Inspired by Jules Verne's famous novel, "Around the World in Eighty Days," Bly aimed to complete her journey in less time. With only two days' notice, she packed a small bag and left New York on a steamer heading east.
Bly reported her experiences and observations through telegrams to her newspaper, the New York World. She arrived back in New York just 72 days after her departure, setting a new world record, and even had enough time to interview Jules Verne during her travels
MIT will award you a Certificate in Piracy if you take archery, pistols, sailing, and fencing as your physical education classes
Julia Butterfly Hill is an environmental activist who lived on a 1500-year-old California redwood tree she named Luna for 738 days between 1997 and 1999 to prevent it from being chopped down by a logging company. Her actions saved the tree from being chopped down.
In this photo by Yann Gamblin, you can see Julia in her treetop home
Sleeping Squirrels in their nest on a window ledge. Photo by Ludwig C. Timm
Statue of King Arthur by Rubin Eynon, Tintagel Castle, England
There's a resort in Finland where you can camp in a glass igloo and lay back and watch the aurora borealis
The stunning wooden spiral staircase of Peles Castle. Sinaia, Romania
Sheikh Lotfollah Mosque is a masterpiece of Persian architecture. It was built during the Safavid Empire, standing on the eastern side of Naqsh-i Jahan Square, Esfahan, Iran
The "Blue Fugates" were a Kentucky family with a hereditary trait resulting in a blue tint to their skin that baffled people for generations
In 1990, the windshield of British Airways Flight 5390 came off at an altitude of 17,000 feet. This triggered a sudden decompression in the cockpit, resulting in the captain being partially ejected out of the aircraft.
As luck would have it, Nigel Ogden, a flight attendant, was on his way into the cockpit at that moment. He managed to grab hold of the captain and maintain his grip for over 20 minutes while the copilot attempted an urgent landing.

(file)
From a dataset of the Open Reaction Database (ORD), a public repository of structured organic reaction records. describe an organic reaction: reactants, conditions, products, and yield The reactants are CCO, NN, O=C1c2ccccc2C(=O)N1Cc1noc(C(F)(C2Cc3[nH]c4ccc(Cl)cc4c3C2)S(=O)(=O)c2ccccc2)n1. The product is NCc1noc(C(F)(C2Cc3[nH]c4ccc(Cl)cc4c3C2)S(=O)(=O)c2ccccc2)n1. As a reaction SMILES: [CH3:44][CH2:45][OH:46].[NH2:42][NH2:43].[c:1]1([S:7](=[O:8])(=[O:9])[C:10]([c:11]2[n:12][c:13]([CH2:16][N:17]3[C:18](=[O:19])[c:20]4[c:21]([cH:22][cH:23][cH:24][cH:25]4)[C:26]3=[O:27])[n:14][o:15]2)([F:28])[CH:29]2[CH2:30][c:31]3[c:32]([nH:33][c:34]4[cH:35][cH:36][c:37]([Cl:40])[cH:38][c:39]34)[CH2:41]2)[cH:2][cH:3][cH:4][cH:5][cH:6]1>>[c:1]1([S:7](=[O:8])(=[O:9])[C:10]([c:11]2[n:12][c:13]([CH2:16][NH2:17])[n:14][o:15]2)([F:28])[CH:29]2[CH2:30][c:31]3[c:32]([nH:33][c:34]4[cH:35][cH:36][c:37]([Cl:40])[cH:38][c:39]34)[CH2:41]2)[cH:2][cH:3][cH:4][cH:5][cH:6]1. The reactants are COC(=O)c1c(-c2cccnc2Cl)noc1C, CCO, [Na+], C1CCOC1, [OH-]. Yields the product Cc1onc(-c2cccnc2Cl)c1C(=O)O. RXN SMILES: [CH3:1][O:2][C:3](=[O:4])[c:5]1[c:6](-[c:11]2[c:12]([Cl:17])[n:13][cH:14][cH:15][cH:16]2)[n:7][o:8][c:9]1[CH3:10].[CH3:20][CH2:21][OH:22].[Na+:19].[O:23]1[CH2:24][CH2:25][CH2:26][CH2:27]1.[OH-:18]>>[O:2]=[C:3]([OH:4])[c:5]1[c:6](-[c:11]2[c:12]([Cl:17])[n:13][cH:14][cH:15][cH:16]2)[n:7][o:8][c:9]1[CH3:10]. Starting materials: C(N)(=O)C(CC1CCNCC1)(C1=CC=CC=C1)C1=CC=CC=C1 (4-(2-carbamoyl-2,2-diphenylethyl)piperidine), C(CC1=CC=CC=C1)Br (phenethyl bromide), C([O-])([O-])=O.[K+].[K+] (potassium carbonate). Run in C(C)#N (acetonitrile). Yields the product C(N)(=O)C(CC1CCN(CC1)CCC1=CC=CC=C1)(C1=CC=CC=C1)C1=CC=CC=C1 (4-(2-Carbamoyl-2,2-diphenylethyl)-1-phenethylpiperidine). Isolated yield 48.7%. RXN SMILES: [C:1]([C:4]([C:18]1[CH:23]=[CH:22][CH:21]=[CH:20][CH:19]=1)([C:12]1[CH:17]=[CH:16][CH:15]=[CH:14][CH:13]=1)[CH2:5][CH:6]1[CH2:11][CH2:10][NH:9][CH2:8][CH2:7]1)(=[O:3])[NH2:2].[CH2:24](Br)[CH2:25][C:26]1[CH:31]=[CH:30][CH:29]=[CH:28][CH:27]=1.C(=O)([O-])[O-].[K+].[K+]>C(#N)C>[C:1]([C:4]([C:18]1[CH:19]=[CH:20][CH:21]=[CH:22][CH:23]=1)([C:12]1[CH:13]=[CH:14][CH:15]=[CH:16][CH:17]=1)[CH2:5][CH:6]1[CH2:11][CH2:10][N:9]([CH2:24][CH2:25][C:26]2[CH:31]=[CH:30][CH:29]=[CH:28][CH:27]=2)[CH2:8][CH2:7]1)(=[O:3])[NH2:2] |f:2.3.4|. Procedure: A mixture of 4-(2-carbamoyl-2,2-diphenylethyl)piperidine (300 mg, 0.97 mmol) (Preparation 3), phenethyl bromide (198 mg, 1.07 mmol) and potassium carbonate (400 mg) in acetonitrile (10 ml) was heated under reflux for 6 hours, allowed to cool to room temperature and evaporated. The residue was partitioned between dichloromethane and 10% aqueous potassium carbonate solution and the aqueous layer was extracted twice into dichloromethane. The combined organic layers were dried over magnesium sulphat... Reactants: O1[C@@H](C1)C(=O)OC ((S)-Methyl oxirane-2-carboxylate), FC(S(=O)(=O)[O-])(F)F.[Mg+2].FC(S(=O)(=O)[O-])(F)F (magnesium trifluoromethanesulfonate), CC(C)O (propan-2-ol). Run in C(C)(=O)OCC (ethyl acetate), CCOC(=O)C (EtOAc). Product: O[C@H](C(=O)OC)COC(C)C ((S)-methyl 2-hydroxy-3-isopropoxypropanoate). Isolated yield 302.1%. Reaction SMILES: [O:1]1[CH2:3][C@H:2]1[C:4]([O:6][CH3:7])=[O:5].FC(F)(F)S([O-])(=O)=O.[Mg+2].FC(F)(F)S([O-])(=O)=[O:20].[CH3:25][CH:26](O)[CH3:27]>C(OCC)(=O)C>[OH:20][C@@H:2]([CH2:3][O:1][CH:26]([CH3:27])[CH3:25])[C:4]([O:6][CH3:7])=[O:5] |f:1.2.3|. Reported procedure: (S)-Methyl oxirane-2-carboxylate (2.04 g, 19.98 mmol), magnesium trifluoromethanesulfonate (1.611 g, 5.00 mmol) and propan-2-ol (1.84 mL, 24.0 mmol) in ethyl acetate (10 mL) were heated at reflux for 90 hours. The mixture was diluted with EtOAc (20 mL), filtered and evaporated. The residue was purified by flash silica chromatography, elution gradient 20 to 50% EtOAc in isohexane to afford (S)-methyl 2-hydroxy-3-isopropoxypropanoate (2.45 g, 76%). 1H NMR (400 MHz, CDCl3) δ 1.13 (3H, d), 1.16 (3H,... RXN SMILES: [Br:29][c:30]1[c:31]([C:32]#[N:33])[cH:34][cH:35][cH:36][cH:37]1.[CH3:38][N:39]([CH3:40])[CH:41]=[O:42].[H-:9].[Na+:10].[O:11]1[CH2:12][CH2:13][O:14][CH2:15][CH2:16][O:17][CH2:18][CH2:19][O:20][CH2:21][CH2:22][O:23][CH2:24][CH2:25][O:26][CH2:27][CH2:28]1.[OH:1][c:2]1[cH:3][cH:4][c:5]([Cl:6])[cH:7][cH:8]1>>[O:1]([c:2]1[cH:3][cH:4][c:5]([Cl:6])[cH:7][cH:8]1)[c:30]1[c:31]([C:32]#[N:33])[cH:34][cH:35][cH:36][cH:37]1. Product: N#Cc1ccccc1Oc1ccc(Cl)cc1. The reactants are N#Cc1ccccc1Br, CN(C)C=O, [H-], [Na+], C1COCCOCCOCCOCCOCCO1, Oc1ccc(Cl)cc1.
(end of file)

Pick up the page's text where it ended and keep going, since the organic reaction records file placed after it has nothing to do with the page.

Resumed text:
Although the majority of the crew presumed that the pilot had already lost his life, Ogden did not let go.
There was a prevailing fear that if Ogden did release his hold, the pilot's body might strike the plane's engine, wing, or stabilizer, causing even more chaos.
All Ogden knew was that the pilot was gradually slipping more and more out of the window and his head was continuously being battered against the airplane's body.
Finally, after a distressing 20-minute flight with a gaping window, the aircraft was safely brought down at Southampton Airport. In the course of events, Ogden suffered from frostbite on his face, damage to one of his eyes, and a dislocated shoulder. In a miraculous turn of events, the pilot survived the ordeal, although he had frostbite and multiple fractures on his arms and hands.
The image is a recreation from the television series "Mayday!"
An acrobatic archer competing in the 2016 World Nomad Games in Kyrgyzstan
This oak door belonging to Westminster Abbey is the oldest door in Great Britain. It has been standing for over 950 years, dating back to the reign of Edward the Confessor in the 1050s. The door was made from a single oak tree
When she was 23, Rosemary Kennedy, the sister of JFK and RFK, had a forced lobotomy arranged by her father. The surgery left her incapacitated for the rest of her life
On March 18, 1944, 27-year-old Aimo Koivunen and his Finnish ski unit were in Lapland, Finland's northernmost region, when they were attacked by superior Soviet forces. Forced to retreat through deep snow, Koivunen found himself exhausted.
He remembered he had a supply of Pervitin, an early form of crystal meth used in World War 2. Unable to open just one pill while skiing away, he swallowed all 30 pills. This gave him an immediate burst of energy, allowing him to outpace the Soviets and his unit before passing out.
When he woke up, he'd covered 100 kilometers (62 miles) alone and high, without food or ammunition. He kept skiing, encountering the Soviets multiple times but always escaping, even after an injury from a landmine.
He traveled 400 kilometers (250 miles) to reach Finnish territory. Upon arrival, he weighed only 94 pounds, and his heart raced at 200 beats per minute. He survived until age 71, dying in 1989.